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Wednesday, February 10, 2021

Slip sliding away: sled or toboggan?

When I was a kid I loved to go tobogganing. My siblings and I would take a toboggan like the one pictured above to our local park and hurtle down the toboggan runs that the parks staff set up each year. Never would I have said, "I'm taking my sled and going sledding". For me, a sled has runners and a toboggan does not.

 Furthermore, "sled" is what Americans said for this favourite Canadian winter activity. But it seems to me that I am seeing "sled" more for it. "Toboggan" is certainly not gone: it is the term the City of Toronto uses on its website. 
It is hard to compare relative frequencies of "toboggan" and "sled" scientifically since the latter has many meanings other than "toboggan":


  • 1. a low vehicle mounted on runners for conveying heavy loads or passengers over snow or ice, usu. drawn by horses, dogs, or people.
  • 2. a similar but usu. smaller vehicle, or any of various devices made of moulded plastic, used esp. by children to coast down hills for amusement.
  • 3. a snowmobile.
  • 4. Cdn (North) a covered vehicle mounted on runners and pulled by a snowmobile or tractor with caterpillar treads, used to carry freight or crew as part of a cat train.
  • 5 a bobsled  
But if we look at 1980-83 in Canadian newspapers we find no uses of "sledding" to mean "tobogganing", whereas from 2017 to 2020 there are several.
We inherited "toboggan" from an Eastern Algonquian language, either Maliseet-Passamaquoddy (spoken in New Brunswick and Maine) or Mi'kmaq (spoken in the Atlantic Provinces), probably by way of French. The elements of the native languages mean "device pulled by a cord".
A usage of "toboggan" from the South and Midwestern United States that would leave Canadians perplexed to say the least is illustrated by the following quotes:

1907   Weekly Sentinel (Fort Wayne, Indiana) 24 Apr.   If an infant has been wearing a woolen toboggan this winter, it can now be changed on a warm day to a Swiss bonnet.
1975   Raleigh (N. Carolina) News & Observer 6 Jan. 24/4   The burglar was wearing a red toboggan and tight pants, police said.

Well, now you have a bizarre image in your mind!

This is what we Canadians would call a "toque" (pronounced TUKE), a close fitting knitted cap, originally with a long tapered end (to wrap around your face to keep it warm). Toques nowadays do not have these long tapered ends, though I can attest from my childhood that they were very practical. In the States this was originally called a "toboggan cap" before being abbreviated.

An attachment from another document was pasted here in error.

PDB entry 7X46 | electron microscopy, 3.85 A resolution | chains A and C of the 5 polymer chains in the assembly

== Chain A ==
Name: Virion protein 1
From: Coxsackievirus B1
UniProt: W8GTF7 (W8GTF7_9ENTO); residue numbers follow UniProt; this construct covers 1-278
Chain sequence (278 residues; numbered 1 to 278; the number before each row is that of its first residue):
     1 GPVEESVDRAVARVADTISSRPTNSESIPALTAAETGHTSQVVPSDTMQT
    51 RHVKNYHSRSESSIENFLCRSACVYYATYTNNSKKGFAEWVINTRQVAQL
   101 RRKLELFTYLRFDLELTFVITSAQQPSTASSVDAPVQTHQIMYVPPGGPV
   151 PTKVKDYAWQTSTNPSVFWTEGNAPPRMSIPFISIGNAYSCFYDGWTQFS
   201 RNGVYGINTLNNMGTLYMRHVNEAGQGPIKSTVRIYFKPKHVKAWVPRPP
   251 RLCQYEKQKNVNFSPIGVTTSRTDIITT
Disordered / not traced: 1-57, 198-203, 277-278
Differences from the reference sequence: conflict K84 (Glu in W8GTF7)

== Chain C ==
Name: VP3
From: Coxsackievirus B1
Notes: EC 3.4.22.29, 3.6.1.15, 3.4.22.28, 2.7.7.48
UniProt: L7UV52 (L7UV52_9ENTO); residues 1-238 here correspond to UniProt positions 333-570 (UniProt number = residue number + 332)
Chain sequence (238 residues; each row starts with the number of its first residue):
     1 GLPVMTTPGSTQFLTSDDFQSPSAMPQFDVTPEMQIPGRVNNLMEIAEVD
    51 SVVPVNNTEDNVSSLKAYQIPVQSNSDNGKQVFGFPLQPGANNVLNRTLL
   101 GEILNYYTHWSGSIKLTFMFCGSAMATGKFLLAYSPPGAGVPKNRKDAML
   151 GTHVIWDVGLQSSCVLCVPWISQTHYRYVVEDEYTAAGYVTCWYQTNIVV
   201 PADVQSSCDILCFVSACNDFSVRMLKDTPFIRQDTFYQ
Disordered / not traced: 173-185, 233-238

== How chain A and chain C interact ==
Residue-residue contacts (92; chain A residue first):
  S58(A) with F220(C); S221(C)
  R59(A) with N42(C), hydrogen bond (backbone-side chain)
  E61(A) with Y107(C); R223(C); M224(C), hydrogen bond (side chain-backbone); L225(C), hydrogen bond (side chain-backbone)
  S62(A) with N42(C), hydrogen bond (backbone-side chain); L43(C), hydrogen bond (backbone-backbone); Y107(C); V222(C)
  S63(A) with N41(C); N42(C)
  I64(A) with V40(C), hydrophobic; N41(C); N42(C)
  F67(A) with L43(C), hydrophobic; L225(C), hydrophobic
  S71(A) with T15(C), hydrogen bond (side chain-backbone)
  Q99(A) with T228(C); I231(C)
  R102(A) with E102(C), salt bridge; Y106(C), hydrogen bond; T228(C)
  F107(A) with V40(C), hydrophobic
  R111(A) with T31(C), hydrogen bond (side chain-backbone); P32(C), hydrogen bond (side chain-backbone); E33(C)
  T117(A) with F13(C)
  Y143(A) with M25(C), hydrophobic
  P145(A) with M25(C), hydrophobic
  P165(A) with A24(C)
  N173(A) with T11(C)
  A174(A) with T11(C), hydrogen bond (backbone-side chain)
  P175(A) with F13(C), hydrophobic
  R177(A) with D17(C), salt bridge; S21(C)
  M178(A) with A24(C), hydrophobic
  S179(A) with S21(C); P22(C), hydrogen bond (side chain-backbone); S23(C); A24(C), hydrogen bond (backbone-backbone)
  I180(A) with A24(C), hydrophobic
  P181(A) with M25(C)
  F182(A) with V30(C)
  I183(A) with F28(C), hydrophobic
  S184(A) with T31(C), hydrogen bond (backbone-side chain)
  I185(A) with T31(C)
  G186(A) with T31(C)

Voyageur wearing the original toque

If you're Canadian, have you noticed "sled" creeping up on  "toboggan"? What do you say? Have you ever heard of a toque being called a toboggan?

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  1. I most often hear people talk about going tobogganing, even when they're using a sled.

  2. That's interesting! I grew up in England where, if we were lucky and had some snow, our parents took us toboganning down a local hill. It was exhilarating because it was a sturdy wooden structure on runners that could carry three or four people (Swiss-made, if I remember correctly) and built up a scary speed -- especially with a grove of trees waiting at the bottom of the hill! I was unfamiliar with the term "sled" until I came to Canada.

  3. I grew up in upstate New York (60 mile from the Canadian border) in the 1960s. As kids, we also loved to go tobogganing and sledding. We used the the words "toboggan" and "sled", at least back then, the same way as you do.

  4. Since the only thing to do in 2021 is go outside, I will make a plan to go to my local hill and see if anyone is sporting a toboggan and tight pants. Thank you for the fun, Wordlady!

  5. I England, although we did know what a toboggan was, ours were always called "sledges" and we went "sledging" in Winter. The word "sled" was totally unknown.

  6. A recent article using toboggan, sled, and slide. About Quebec. https://www.cbc.ca/news/canada/montreal/toboggan-knowlton-academy-1.5907739

  7. I've always called it tobogganing (and so does everyone else in my area (Toronto). I have a pretty big sample size as I work next to a toboggan hill and get a lot of questions about it.) The thing I find interesting is people call the activity tobogganing but refer to the device used as a sled or toboggan interchangeably.

  8. In Newfoundland we had individual slides/sleds with runners that could be steered by turning the front section a little bit. They were called "slides."

  9. To me a toque (toke) is a Chef Boyardee hat. A tuque (tuke) is the close fitting knitted cap with or without a long tapered end or pom pom that one would wear tobogganing, never "sledding", whether using a runnered "sled" or a proper wooden toboggan or other similar plastic or aluminum conveyance. Cultural reference 1960's Toronto, Riverdale or Withrow Parks.

  10. In our family we refer to a sled as a device WITH RUNNERS (with or without steering). We use our sled to tow or pull a child when going for winter hikes and when there is a lot of snow on the sidewalks and we can't use the stroller (or is it a wagon or pram? LOL). We never use our sled to go downhill "tobogganing". When we want to play in the snow, we use a "toboggan". We have both an older wooden toboggan (60's version now used by my grandson) or a more modern and faster plastic toboggan.


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Canada's Word Lady, Katherine Barber is an expert on the English language and a frequent guest on radio and television. She was Editor-in-Chief of the Canadian Oxford Dictionary. Her witty and informative talks on the stories behind our words are very popular. Contact her at wordlady.barber@gmail.com to book her for speaking engagements; she can tailor her talks to almost any subject. She is also available as an expert witness for lawsuits.